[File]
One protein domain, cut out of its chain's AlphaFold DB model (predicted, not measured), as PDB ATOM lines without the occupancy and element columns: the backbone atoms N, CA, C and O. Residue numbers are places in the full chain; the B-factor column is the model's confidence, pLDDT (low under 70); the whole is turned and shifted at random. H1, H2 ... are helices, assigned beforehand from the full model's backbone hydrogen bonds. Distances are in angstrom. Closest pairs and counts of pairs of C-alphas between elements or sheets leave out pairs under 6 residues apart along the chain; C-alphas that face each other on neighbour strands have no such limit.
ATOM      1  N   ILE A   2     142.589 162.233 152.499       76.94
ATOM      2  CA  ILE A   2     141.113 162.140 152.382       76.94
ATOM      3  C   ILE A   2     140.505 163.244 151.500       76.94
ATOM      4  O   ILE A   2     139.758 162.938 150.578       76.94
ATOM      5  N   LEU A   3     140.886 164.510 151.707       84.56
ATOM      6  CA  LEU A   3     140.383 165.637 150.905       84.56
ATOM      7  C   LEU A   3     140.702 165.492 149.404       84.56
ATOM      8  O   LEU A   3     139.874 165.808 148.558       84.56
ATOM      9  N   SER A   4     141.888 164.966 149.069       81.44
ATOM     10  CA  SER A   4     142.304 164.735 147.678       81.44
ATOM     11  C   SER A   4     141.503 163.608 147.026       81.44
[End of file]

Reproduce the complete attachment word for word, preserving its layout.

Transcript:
One protein domain, cut out of its chain's AlphaFold DB model (predicted, not measured), as PDB ATOM lines without the occupancy and element columns: the backbone atoms N, CA, C and O. Residue numbers are places in the full chain; the B-factor column is the model's confidence, pLDDT (low under 70); the whole is turned and shifted at random. H1, H2 ... are helices, assigned beforehand from the full model's backbone hydrogen bonds. Distances are in angstrom. Closest pairs and counts of pairs of C-alphas between elements or sheets leave out pairs under 6 residues apart along the chain; C-alphas that face each other on neighbour strands have no such limit.
ATOM      1  N   ILE A   2     142.589 162.233 152.499       76.94
ATOM      2  CA  ILE A   2     141.113 162.140 152.382       76.94
ATOM      3  C   ILE A   2     140.505 163.244 151.500       76.94
ATOM      4  O   ILE A   2     139.758 162.938 150.578       76.94
ATOM      5  N   LEU A   3     140.886 164.510 151.707       84.56
ATOM      6  CA  LEU A   3     140.383 165.637 150.905       84.56
ATOM      7  C   LEU A   3     140.702 165.492 149.404       84.56
ATOM      8  O   LEU A   3     139.874 165.808 148.558       84.56
ATOM      9  N   SER A   4     141.888 164.966 149.069       81.44
ATOM     10  CA  SER A   4     142.304 164.735 147.678       81.44
ATOM     11  C   SER A   4     141.503 163.608 147.026       81.44